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Artist of the Week: Fred Wilson

February 27, 2011

Fred Wilson is an installation artist that works with objects which are already made and existing in our culture to create arrangements with contrasts, parallels and juxtapositions communicating layers of meaning.  Unlike Haim Steinbach, Fred Wilson is not interested in compositions based on colors or abstract art influences as applied to the manufacturing economy but on layers of meaning -including historical, social and psychological meanings- in the objects being preserved as valuable and how they are presented to the viewer.  He engages in a practice which he named “Mining the Museum” and has worked with the collections of various museums and institutions, considering the methods of presentation of the museum, the meanings conveyed by the presentations and the changes he creates in reordering these systems.

Mining the Museum: An Installation by Fred Wilson, 1991 – 1993 [shown above] was at the Maryland Historical Society.  In this combination, Fred Wilson took slave shackles out of museum storage and placed them with a display of silver, which had the museum wall tag “Metalwork 1793 – 1880” to remind viewers that the wealth and privilege of some was at the expense of the enslavement of others during this period.  This simultaneously was a contemporary critique of the Maryland Historical Society and the practice of traditional or “neutral” exhibitions of works which are pretty and valuable, such as the silver tea set, while hiding or keeping out of view the slave shackles.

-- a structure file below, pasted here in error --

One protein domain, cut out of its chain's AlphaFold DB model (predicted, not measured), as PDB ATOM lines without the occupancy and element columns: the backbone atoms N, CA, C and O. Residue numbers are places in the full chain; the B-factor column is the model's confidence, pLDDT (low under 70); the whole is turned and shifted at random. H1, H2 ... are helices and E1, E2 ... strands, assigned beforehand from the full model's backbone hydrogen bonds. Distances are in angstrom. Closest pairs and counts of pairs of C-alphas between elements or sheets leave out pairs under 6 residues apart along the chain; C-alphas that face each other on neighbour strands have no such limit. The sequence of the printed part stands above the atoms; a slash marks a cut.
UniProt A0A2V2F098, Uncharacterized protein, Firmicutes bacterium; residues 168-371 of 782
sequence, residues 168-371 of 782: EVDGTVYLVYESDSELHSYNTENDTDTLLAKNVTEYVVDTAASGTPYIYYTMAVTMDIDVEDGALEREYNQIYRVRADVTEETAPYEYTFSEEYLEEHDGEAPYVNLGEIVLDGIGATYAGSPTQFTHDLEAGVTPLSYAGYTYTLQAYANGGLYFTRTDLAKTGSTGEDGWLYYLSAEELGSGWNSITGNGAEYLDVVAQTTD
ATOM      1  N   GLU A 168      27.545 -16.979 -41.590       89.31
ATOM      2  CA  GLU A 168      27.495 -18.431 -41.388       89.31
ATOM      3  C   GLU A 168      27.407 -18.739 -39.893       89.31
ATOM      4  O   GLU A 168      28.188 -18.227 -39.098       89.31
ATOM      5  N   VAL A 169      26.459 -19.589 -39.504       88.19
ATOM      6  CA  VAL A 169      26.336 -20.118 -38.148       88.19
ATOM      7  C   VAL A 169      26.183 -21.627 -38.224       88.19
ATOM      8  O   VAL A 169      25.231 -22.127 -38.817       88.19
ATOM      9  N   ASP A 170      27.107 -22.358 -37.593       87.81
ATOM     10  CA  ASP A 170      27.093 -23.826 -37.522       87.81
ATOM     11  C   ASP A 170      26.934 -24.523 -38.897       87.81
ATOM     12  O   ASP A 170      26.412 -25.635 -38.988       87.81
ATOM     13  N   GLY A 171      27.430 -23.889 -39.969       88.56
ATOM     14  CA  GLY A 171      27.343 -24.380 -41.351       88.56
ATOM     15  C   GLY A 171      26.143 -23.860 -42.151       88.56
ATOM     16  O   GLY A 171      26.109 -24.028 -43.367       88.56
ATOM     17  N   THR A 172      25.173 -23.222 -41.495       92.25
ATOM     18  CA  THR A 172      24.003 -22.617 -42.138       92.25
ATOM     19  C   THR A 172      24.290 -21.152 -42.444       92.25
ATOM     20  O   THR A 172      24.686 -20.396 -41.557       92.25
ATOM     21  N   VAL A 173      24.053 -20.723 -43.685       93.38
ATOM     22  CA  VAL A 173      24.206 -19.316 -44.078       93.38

Guarded View by Fred Wilson, 1991

A quote from a book deftly explains another work of Fred Wilson’s:

“In another work of institutional critique, Guarded View (1991), Wilson displays life-sized headless statues of museum guards, forcing viewers to ponder directly those very institutional subjects who are rendered invisible by the dynamics of the gaze while at work in the museum.  Whereas many of the guards in the U.S. art museums are black and Latino, most of the patrons are white.  This installation foregrounded the issue of race in relation to labor and marketing practices of museums.  These works of figurative sculpture disrupted conventions of viewing by forcing museumgoers to notice the human presence of living guards, the very figures we are likely to ignore when we focus intently on the artworks the museum has displayed for our appreciation and scrutiny.  By displaying the “invisible” figure of the guard, Wilson brings to our attention the selectivity of our gaze, which readily excludes notice of these underpaid, low-level employees who have always been fully present in the visual field of the museum gallery.”

– Practices of Looking: An Introduction to Visual Culture by Marita Sturken & Lisa Cartwright

Fred Wilson’s works are ongoing.  I was not able to find a web page or traditional portfolio site dedicated to his practice, but here are two videos.  The first is a little over a minute and shows the artist working with a collection of racist kitsch objects, the other is about seven minutes and is an interview and shows him at work.


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